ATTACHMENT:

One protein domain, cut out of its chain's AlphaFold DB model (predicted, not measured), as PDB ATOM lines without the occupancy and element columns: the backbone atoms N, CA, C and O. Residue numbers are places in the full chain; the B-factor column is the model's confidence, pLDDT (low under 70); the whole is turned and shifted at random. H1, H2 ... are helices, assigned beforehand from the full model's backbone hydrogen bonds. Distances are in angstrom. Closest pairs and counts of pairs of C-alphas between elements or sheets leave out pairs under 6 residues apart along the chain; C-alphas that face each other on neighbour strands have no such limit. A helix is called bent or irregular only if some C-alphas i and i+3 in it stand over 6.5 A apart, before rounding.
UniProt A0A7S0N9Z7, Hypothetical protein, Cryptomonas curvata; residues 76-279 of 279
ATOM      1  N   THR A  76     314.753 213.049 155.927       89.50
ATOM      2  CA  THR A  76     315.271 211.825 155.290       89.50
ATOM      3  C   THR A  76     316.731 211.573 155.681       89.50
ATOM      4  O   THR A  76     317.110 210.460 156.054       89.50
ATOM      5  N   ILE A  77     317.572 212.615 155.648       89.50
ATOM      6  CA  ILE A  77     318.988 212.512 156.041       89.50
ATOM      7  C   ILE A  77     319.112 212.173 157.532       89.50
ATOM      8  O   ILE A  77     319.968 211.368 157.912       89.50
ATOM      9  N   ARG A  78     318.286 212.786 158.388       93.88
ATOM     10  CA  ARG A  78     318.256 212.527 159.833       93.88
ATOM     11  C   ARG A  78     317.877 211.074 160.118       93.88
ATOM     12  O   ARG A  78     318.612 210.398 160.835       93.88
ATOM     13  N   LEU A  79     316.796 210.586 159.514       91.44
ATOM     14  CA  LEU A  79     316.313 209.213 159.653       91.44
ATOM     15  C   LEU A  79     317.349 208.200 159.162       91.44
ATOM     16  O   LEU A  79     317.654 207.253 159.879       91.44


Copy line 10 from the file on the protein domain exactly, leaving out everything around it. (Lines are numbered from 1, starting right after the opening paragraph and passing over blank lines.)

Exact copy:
ATOM      9  N   ARG A  78     318.286 212.786 158.388       93.88